By Elisa Martinuzzi
New York: Picking a new CEO is one of the most important decisions a board can take, yet one that Europe’s banks appear to be intent on flubbing. Lenders are struggling to find successors for the current crop of leaders.
Take UBS Group AG. The Swiss bank revamped its management board, hiring a star banker from a rival and promoting two more insiders. Yes, the revamp is a step forward for gender diversity, for a firm whose senior ranks were distinctly lacking in women, and the appointees may turn out to be potential candidates for the top job in future years.
But the reshuffle is also a sign that the number of potential internal successors for CEO Sergio Ermotti isn’t as big as it should be by now. Almost eight years into his tenure, the chairman and board of directors have few excuses. By now, there should already be several candidates just about ready to replace him.
Not just a UBS problem
UBS isn’t alone in grappling with succession. Hours after naming a new CEO, Swedbank AB was criticised by Sweden’s biggest shareholder group for picking such an insider — and one who had failed to prevent the bank from engaging in alleged money laundering. Given the scandal wiped more than 40 per cent off the bank’s shares this year and triggered the exit of the previous CEO, discontinuity wouldn’t have hurt.
Then there’s Santander SA. A year ago, the Spanish bank hired UBS’s then investment-banking chief, Andrea Orcel, as its new CEO. Yet before he had even started the two fell out over compensation and are now locked in an acrimonious legal battle after Santander rescinded its offer. Santander resorted to asking the existing executive to stay in the job, raising doubts about how the board came to hire Orcel in the first place.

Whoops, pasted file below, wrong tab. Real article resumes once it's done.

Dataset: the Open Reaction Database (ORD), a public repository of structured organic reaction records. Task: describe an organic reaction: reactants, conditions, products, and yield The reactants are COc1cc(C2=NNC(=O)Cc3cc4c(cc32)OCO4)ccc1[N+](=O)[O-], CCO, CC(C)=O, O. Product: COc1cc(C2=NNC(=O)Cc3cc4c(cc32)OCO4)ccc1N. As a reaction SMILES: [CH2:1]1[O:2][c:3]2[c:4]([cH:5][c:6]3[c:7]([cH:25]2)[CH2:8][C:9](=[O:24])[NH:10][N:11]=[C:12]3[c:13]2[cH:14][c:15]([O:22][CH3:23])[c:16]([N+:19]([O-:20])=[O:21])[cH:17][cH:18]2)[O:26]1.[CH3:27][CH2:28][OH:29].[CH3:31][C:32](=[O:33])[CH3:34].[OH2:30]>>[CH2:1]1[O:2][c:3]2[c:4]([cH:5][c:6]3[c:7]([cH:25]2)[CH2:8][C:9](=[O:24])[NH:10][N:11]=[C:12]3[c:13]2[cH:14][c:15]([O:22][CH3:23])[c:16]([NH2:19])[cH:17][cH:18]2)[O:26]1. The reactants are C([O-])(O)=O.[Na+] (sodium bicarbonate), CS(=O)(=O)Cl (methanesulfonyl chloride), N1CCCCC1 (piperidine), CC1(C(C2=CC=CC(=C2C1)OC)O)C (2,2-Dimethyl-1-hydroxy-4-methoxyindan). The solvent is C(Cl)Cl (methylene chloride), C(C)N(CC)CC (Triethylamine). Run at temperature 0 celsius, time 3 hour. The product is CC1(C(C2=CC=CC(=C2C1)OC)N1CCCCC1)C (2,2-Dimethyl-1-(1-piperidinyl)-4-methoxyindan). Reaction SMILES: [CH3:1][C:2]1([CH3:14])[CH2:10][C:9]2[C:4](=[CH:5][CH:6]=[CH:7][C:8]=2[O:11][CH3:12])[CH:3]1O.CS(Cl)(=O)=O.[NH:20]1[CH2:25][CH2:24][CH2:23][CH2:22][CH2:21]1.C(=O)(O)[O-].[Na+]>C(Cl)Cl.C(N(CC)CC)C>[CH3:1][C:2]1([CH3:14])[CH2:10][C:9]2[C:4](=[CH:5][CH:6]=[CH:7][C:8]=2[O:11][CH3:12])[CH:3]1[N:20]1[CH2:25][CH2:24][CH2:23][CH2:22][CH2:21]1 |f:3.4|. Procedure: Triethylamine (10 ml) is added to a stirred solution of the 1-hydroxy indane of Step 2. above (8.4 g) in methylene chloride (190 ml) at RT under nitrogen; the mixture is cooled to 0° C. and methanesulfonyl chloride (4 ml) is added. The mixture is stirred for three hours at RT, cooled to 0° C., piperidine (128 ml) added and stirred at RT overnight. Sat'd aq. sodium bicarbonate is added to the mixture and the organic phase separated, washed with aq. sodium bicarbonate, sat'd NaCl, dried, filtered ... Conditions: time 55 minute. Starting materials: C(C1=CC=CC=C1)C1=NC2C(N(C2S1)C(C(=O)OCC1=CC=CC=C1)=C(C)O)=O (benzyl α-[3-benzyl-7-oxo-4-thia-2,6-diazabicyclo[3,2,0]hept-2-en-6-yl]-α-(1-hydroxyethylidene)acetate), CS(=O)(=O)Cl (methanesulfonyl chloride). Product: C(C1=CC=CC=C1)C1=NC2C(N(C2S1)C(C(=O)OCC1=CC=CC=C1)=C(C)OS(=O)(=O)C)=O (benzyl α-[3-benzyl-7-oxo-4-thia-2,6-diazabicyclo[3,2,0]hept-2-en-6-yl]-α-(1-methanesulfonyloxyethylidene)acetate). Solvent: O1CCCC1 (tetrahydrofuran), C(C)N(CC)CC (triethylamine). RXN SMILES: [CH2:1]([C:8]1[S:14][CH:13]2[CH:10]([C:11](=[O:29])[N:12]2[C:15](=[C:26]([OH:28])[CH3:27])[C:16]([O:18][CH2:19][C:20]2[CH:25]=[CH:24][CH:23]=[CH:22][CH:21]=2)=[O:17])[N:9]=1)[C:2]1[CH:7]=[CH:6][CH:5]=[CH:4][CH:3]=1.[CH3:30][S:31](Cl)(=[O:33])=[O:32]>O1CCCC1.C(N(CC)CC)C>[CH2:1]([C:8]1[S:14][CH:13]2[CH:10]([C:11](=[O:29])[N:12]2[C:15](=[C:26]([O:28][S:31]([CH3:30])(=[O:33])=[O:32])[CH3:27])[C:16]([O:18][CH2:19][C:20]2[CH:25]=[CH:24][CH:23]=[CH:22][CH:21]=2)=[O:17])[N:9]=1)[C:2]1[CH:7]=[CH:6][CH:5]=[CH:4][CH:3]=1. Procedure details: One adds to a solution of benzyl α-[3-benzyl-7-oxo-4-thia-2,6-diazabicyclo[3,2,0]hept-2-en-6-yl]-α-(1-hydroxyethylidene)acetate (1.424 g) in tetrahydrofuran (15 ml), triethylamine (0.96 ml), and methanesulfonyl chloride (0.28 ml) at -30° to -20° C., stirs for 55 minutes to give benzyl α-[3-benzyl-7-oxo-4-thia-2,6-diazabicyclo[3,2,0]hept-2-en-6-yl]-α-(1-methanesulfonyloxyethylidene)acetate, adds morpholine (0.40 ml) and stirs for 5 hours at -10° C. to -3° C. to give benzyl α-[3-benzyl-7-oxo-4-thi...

Among global finance titans, HSBC Holdings plc ousted CEO John Flint. He was just 18 months into the job. Tensions with chairman Mark Tucker and a clash of style were among the reasons for the exit. Surely the HSBC lifer’s strengths and weaknesses would have been a known quantity to the board by the time he was appointed.
Europe’s diverse languages and cultures that go along with them do make filling the CEO post more challenging than in the US, but that means the boards and the incumbent executives should be even more focused on the task of avoiding leaving succession to chance.
It would help to align CEOs’ pay more closely with how they have groomed and retained top talent so that if they were to be hit by the proverbial bus an internal replacement would be on hand. While financial targets are clearly important for any CEO, shielding the company from potential instability if they were to leave is perhaps an underrated but critical function.
It’s up to shareholders to ramp up the pressure on companies’ boards. Choosing the right CEO is only going to get tougher as technology advances alter the economics, competitive landscape and opportunities. The next wave of CEOs may not be working in finance right now. Boards’ poor showing of late should be a cause for investor concern.